sexism – prejudice typically against women based on stereotyping (first use 1934; from Middle French sexe, ‘the genitals’, and Latin sexus, ‘the state of being male or female’)
ageism – discrimination on the grounds of age (first use 1969; from Anglo-Norman aege and Old French aé and Latin aetat-, ‘the length of time a person has lived’)
lookism – discrimination against people because of their appearance (first use 1978; from Old English lócian)
Following the Latin and Greek models, this helpful little suffix has been used to form the names of religious and philosophical systems, and to describe distinctive ways of looking at the world. We can trace its use over centuries:
Christianism (1576, now obsolete)
prepperism (i.e. the belief that we need to make advance preparations in order to be able to cope with any disaster, or the end of the society as we know it – not yet in dictionaries, but being used on the internet 2012)
-ism words chart changes in our scientific and technological capabilities, in our attitudes, and in our broadening experiences of other cultures and belief systems.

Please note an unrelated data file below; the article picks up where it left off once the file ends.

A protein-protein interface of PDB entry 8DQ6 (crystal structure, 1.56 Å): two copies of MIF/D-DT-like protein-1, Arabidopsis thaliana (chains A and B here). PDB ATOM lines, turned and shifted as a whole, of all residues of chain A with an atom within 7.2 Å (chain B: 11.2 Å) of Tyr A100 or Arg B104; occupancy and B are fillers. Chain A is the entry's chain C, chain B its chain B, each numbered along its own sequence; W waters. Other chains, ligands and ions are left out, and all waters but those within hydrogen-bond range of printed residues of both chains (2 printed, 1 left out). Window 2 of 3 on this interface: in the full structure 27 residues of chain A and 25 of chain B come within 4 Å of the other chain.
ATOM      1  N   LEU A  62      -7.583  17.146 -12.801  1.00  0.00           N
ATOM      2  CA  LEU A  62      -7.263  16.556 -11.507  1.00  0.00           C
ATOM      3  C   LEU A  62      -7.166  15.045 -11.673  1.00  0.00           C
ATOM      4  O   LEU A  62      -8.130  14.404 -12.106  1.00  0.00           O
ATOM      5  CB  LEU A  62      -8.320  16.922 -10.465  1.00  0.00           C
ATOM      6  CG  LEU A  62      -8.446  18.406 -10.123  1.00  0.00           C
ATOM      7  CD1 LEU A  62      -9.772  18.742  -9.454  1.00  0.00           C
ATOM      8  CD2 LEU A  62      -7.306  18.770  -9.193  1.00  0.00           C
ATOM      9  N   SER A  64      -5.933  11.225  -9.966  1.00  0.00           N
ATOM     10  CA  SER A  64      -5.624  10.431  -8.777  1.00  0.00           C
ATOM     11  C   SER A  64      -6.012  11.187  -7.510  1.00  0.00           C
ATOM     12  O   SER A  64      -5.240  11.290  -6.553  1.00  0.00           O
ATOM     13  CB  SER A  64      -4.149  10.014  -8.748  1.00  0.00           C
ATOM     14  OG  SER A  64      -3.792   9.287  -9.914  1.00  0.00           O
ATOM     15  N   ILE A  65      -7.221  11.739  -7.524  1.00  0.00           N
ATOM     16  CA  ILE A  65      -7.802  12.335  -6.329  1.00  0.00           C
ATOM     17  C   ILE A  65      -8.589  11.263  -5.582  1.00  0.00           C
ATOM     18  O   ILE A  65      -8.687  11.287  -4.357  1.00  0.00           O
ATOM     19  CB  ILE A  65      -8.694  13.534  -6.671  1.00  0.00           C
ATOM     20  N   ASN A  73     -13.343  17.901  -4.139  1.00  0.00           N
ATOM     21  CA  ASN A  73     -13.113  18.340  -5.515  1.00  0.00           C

Evidence that the -ism suffix continues to be linguistically central to our ever-growing word stock can be seen in words like obeseism and gingerism. These are recorded in Wiktionary, are used in the media and can be found in all kinds of contexts online, but have not yet made it into an up-dated entry in the OED. The suffix even became a noun in its own right as early as 1680: ism, any distinctive doctrine, theory or practice (often used disparagingly).
Our -ist nouns correspond to the French -iste, Latin –ista, Greek ιστης. Initially, these were endings attached to –ize/ -ise verb stems to form an agent noun (e.g. antagonize → antagonist; ), but in English the suffix is now used more widely. It can be used with -ism nouns (e.g. pacifism → pacifist), with adjectives (e.g. fatal → fatalist), and by analogy (psychiatry → psychiatrist). These -ist nouns can name the followers of a particular group or principle, or the practitioners of a particular process, art or skill. As a noun in its own right, ist was first used in 1811.